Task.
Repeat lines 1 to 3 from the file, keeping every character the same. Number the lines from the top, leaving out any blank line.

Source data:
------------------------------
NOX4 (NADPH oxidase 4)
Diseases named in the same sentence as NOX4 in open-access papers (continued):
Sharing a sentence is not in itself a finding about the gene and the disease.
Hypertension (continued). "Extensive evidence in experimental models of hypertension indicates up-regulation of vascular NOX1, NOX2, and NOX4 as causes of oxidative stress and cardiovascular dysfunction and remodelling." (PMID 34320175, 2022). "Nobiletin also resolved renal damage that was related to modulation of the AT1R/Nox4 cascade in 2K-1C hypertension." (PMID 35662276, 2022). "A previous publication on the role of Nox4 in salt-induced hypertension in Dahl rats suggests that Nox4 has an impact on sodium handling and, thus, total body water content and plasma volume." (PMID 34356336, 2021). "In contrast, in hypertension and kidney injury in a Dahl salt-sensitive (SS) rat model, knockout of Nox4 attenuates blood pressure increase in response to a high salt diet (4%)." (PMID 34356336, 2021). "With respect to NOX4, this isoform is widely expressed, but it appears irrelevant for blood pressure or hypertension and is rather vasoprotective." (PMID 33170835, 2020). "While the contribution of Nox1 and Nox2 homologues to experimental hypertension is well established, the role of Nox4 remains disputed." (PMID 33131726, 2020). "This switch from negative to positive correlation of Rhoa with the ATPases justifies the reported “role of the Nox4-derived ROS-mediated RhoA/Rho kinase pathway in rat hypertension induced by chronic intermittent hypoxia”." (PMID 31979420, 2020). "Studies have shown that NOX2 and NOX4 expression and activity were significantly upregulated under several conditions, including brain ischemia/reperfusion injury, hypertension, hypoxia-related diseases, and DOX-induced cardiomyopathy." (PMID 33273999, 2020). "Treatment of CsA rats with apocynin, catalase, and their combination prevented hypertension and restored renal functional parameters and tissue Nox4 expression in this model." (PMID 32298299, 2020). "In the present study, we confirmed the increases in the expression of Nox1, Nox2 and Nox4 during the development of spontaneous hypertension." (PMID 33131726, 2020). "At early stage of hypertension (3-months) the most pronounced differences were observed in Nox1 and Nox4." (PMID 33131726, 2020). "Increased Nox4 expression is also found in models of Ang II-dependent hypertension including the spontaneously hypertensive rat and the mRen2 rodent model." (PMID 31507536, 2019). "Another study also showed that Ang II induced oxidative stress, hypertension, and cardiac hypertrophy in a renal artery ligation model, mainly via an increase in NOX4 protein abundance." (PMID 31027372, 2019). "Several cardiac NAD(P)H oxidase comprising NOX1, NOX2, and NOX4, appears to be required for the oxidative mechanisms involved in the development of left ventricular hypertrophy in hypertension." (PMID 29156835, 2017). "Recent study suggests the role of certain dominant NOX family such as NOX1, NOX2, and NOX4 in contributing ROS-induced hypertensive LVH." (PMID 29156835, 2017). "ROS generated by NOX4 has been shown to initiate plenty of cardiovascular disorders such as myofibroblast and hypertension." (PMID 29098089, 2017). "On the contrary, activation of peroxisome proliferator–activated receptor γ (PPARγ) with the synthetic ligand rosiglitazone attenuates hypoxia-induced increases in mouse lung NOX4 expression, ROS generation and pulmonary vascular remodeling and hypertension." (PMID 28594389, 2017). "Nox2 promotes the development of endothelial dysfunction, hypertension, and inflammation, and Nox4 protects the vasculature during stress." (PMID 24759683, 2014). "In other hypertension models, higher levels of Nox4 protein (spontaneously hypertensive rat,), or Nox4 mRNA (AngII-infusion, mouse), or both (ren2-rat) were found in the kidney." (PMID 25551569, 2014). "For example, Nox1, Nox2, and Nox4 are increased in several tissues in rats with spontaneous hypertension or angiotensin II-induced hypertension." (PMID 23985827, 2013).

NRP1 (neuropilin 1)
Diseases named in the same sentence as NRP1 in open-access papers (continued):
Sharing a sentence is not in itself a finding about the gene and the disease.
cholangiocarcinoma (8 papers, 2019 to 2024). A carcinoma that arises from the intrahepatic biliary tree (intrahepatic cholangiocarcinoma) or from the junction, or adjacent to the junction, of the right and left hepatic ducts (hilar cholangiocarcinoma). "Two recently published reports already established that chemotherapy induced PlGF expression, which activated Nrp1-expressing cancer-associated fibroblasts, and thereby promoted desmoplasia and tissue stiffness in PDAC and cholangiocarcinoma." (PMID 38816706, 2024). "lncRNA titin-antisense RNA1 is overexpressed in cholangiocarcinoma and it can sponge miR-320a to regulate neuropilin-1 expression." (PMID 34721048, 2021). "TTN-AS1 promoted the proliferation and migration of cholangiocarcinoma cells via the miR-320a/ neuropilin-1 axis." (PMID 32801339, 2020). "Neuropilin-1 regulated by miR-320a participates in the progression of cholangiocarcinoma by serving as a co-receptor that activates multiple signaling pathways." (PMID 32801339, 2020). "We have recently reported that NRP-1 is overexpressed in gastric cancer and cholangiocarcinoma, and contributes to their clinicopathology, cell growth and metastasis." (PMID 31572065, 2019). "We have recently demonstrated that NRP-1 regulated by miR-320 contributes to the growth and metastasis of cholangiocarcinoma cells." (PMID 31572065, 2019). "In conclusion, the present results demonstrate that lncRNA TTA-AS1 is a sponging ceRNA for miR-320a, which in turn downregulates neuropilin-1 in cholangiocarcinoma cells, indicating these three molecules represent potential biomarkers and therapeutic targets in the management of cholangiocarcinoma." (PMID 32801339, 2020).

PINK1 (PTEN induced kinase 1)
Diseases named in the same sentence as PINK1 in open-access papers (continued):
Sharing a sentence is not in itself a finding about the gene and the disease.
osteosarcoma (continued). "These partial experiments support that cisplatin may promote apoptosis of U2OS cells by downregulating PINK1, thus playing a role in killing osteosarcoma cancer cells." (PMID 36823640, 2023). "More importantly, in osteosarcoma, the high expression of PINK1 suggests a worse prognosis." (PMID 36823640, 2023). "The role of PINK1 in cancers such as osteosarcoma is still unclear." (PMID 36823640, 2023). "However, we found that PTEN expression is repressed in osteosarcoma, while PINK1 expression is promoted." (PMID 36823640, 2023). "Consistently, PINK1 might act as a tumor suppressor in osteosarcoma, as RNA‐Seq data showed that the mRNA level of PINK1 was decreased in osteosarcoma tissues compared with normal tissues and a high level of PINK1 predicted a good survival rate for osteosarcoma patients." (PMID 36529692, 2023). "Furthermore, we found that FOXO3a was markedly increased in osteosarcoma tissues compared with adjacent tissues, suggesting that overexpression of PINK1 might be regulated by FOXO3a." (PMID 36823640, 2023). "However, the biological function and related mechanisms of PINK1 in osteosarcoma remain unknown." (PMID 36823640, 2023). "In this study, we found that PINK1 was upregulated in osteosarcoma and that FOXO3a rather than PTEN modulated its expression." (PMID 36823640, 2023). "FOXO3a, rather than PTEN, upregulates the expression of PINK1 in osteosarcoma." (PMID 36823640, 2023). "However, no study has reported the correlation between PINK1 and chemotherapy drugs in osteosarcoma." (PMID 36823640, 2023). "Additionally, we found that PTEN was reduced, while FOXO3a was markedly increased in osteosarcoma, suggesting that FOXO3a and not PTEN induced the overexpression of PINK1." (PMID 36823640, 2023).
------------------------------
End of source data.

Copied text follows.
NOX4 (NADPH oxidase 4)
Diseases named in the same sentence as NOX4 in open-access papers (continued):
Sharing a sentence is not in itself a finding about the gene and the disease.